it had very little to do with my skill level. :)

      Final game of the night was Leapfrog. My first playing. A fun little
      race/bluffing game where you have to figure out what your opponents
      will be playing...and if you guess right, you can do pretty well.
      I hung back at the end, collected tadpoles, and met an ignominious end
      in the frying pan of doom in the final race (automatic loss for one
      lucky frog). I did enjoy it, although after the first play I didn't
      see the patterns very well and didn't have a sense for the game.

      That concluded the SOG in Belmont.

      Next up was last night, SOG in Westford. We had six people in all:
      Chris, Rob, Mike, Evan, Adam and myself. Special props to Adam for
      making it to a SOG event all the way from sunny Meriden, NH. Hope we
      see more of him around.

      We started with Ice Cream, a quick filler game about satisfying ice
      cream orders. You start with a limited supply of ice cream cartons,
      and then you build up to 12 ice cream cone orders. The goal is to
      satisfy the orders, earning one point per scoop served. There are
      several things to watch in the course of the game: how cones are
      built -- you ideally want to build cones that you're more likely to be
      able to fill than your opponents. You do this by stacking the flavors
      you have together and hoping nobody drops a flavor you don't have into
      the mix. Then, once all the cones are filled up, you start filling
      orders and claiming points. On your turn, you must fill an order if
      you can fill it exactly, otherwise you have a choice: if you can fill
      all but one scoops of an order, you can fill that order and only score
      points for the scoops you can serve, or you can draw more ice cream
      cartons to try to get more options. There's a timing issue
      here...should I grab that cone now for three points or hope to draw
      what I need and score four points on my next turn? Will anyone else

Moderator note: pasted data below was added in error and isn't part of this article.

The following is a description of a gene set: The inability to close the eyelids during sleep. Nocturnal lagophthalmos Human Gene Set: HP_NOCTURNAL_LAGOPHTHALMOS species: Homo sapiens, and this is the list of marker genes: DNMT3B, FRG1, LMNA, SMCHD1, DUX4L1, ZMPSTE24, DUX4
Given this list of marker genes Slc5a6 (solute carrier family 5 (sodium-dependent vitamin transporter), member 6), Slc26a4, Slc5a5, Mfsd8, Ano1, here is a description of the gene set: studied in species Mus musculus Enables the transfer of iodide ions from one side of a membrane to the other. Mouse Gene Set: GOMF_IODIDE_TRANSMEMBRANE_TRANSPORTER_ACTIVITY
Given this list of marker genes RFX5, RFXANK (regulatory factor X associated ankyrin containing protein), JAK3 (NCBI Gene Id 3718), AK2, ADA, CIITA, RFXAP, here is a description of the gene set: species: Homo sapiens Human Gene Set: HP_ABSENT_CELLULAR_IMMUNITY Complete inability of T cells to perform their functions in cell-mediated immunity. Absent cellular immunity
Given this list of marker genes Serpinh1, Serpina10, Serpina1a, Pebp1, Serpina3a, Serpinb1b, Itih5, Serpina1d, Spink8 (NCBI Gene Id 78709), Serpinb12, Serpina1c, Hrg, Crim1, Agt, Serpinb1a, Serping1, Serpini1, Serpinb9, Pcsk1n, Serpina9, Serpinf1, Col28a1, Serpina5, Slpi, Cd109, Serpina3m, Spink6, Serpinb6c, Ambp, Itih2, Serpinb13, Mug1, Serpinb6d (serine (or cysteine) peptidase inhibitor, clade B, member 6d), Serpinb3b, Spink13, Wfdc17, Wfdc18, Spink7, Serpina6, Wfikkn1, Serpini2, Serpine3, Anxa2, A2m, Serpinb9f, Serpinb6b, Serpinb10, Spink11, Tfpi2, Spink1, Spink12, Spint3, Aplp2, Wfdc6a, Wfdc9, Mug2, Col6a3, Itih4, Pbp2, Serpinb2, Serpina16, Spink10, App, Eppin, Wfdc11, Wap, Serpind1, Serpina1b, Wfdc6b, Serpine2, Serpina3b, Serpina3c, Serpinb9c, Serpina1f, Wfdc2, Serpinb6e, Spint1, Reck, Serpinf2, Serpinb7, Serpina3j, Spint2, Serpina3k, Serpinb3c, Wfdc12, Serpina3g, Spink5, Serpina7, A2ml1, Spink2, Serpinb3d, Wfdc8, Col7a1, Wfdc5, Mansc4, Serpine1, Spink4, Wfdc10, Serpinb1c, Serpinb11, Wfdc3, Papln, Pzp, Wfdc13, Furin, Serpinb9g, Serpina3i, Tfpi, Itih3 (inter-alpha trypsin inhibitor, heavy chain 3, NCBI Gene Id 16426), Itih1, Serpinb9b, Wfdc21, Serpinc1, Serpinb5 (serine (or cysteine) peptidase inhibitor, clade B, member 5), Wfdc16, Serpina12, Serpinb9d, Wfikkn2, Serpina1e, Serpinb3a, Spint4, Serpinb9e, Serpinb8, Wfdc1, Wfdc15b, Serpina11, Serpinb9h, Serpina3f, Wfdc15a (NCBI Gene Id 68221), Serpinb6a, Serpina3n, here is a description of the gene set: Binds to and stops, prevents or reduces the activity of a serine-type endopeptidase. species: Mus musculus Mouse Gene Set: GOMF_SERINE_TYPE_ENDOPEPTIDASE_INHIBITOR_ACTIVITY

be able to take it first?

      I liked the game a fair bit. One complaint is that vanilla and
      chocolate chip frankly look a bit too similar and it would have been
      better if a different color ice cream had been chosen. (What about

      Evan was the master ice cream server, followed by Rob, then me and
      then Mike.

      Chris was here by this point, so we played Typo while waiting for Adam
      to show. Typo is best described as 6 Nimmt!: The Word Game. It's
      very similar in feel: Deal 12 cards to each player, place four cards
      face up on the table as 'seed cards' and then each player
      simultaneously selects and plays a card. First round the cards
      selected are placed in alphabetical order, second round reverse
      alphabetical order. When it's time to place your card, you can drop
      it on either the front or end of any row, and then you have to name a
      word that begins with the letter sequence you've formed. So if you
      add 'A' to 'GN', you would say 'AGNOSTIC'. If you can't place your
      card, you have to take the longest row and place your card in its
      place, scoring one point for each card you take.

      Also, if you claim a word that people don't believe is a word, they
      can challenge you. If you lose, you have to take the longest row and
      get an additional 2 point penalty for trying to pull a fast one. If
      you win, the guy who challenges you gets a similar penalty.

      I had an absolutely terrible first round, surpassed in awfulness only
      by my second round in which I was cruelly forced to take a penalty
      when Chris refused to believe that the word 'beveller' was in fact a
      valid word, even when confronted with clear dictionary-based evidence
      (although, admittedly, not actually that exact word in the dictionary
      we were using). You probably can't tell, but I'm still a little
      bitter about it and am carefully plotting a messy revenge.

      I believe that Rob was the winner of this one.

      Next: Leapfrog again. Adam was here, so we played this one. Rob
      clumsily attempted to explain the rules, but it largely degenerated
      into a cacophony of conflicting voices and explanations. Strangely,
      Rob was a little put out about it...see what I have to deal with
      *every* *single* *week*?

      I managed to do better in my first two races this time but still ended
      up in the frying pan again. Bother. I liked it better after my